Schneider, 50, will take over on January 1, replacing outgoing chief Paul Bulcke who has been nominated to become the company’s chairman. In tapping Schneider for the post, Nestle bucked its near century-long track-record of picking in-house candidates as chief executives.
The last time the company selected an outsider as chief executive was in 1922, when banker Louis Dappels was brought in to reverse financial losses. Nestle said Schneider’s selection points towards a shift in the company’s strategy.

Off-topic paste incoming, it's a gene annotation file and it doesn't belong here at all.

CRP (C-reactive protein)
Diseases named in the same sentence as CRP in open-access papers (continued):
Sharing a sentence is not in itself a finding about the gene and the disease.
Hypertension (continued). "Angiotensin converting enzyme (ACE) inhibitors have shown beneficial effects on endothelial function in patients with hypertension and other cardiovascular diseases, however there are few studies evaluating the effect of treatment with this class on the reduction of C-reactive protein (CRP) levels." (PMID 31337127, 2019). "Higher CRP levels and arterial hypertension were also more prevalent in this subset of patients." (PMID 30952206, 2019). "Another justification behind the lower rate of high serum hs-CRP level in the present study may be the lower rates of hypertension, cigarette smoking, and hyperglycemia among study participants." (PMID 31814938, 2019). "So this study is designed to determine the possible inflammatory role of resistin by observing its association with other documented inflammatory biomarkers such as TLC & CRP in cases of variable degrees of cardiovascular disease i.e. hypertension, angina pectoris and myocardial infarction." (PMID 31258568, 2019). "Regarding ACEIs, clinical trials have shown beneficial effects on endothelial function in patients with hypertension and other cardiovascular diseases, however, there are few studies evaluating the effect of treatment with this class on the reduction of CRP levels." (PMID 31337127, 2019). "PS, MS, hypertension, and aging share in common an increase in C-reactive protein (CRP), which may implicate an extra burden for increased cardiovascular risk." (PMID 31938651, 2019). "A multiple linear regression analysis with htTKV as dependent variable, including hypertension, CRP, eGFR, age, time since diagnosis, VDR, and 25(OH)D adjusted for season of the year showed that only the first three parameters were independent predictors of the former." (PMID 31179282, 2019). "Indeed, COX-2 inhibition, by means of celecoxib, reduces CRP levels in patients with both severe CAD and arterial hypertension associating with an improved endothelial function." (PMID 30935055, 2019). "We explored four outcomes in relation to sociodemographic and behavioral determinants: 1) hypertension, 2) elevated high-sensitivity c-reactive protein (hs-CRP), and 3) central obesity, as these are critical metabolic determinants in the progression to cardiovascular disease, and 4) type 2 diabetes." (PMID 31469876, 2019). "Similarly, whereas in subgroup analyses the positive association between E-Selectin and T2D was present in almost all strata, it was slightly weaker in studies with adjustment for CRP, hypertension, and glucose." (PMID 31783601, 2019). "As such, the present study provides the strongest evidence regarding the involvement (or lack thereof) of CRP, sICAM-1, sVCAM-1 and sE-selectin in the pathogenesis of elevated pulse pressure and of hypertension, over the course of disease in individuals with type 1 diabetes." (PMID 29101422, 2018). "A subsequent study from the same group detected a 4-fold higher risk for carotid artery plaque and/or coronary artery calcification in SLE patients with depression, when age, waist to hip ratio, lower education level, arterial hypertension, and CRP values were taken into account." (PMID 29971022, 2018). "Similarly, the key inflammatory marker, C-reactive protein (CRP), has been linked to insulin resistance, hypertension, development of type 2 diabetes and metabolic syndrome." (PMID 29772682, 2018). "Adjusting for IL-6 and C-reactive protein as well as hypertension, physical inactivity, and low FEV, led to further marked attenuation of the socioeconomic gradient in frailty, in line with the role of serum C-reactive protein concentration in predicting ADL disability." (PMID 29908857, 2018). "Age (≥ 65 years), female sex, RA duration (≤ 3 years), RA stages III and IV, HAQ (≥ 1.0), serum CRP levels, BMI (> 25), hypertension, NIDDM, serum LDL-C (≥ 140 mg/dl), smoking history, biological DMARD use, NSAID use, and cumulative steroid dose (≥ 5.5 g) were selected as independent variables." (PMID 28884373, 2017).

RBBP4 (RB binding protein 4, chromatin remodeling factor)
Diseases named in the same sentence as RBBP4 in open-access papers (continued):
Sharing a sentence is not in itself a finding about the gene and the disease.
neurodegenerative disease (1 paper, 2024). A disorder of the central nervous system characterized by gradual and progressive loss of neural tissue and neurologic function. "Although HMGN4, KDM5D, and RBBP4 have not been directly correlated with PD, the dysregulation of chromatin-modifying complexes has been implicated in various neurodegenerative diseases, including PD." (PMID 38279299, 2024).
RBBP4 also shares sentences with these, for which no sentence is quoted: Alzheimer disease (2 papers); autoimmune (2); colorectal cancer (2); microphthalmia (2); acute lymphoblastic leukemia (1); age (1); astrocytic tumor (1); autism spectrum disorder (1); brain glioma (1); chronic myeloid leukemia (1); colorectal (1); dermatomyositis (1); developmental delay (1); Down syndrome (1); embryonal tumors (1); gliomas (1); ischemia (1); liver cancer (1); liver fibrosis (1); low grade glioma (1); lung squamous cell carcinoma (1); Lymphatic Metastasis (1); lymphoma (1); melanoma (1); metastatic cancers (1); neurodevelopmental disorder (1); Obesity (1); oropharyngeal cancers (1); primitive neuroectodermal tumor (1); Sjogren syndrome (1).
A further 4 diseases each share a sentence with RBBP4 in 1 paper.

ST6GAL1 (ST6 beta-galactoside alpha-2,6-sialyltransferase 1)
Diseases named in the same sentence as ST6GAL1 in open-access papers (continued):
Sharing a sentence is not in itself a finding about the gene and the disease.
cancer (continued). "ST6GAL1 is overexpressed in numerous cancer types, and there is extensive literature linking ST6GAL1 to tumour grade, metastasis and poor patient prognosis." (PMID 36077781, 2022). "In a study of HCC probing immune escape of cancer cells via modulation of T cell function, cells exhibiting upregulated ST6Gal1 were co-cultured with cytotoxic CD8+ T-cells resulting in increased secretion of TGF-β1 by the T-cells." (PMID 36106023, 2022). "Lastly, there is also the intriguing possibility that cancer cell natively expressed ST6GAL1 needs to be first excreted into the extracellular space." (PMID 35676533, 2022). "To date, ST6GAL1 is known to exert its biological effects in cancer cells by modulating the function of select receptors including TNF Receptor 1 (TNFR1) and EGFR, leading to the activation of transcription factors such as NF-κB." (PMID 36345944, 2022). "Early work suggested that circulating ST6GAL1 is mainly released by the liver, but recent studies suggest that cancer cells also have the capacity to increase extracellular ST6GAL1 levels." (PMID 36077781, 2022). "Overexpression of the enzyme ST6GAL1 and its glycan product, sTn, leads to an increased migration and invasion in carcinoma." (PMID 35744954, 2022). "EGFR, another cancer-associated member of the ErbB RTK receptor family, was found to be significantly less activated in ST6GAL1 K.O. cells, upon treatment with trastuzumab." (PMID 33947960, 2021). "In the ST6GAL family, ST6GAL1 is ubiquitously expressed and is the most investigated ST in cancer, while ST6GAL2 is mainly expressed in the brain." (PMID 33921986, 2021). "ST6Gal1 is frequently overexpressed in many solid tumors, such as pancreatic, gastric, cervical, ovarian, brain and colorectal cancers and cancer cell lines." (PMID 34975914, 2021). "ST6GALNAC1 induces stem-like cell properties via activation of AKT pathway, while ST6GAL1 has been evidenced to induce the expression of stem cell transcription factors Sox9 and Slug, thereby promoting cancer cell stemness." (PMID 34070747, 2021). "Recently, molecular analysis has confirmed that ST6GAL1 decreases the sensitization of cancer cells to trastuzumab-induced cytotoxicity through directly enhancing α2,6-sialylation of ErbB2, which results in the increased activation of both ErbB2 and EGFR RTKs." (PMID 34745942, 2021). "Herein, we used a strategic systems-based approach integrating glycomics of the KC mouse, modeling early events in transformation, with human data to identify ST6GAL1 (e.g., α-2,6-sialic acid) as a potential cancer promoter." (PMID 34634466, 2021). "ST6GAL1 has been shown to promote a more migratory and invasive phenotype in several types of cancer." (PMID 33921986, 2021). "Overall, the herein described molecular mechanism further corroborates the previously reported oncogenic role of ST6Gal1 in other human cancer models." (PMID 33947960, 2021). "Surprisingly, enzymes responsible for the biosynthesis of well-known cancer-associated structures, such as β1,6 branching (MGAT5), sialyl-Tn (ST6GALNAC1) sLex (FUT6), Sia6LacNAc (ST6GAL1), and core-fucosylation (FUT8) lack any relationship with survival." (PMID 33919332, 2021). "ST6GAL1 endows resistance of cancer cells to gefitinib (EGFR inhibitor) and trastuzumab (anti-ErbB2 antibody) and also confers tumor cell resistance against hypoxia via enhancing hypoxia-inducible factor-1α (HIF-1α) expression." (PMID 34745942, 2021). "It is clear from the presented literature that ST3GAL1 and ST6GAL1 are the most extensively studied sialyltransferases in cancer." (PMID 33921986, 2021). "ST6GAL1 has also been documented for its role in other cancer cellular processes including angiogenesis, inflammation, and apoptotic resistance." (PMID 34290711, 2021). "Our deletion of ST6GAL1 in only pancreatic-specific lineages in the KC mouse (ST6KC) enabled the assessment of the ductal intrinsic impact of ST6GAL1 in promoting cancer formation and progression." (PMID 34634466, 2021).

With concerns about rising obesity on all continents, the company that has long been associated with fattening packaged foods wants to get in front of a global pivot towards nutrition. In announcing Schneider’s hiring, the company’s board “reconfirmed the long-term orientation for Nestle as a Nutrition, Health and Wellness company,” a statement said.
Choosing Schneider, a German-US national who thrived as the head of the healthcare company Fresenius, was consistent with that strategy, the board said. “Schneider will trigger a new era at Nestle,” Bank Vontobel analyst Jean-Philippe Bertschy wrote.
The new chief’s plans may include a “radical” streamlining of the company’s product portfolio, especially in traditional areas like chocolate, while pursuing new opportunities in the health sector, according to Bertschy.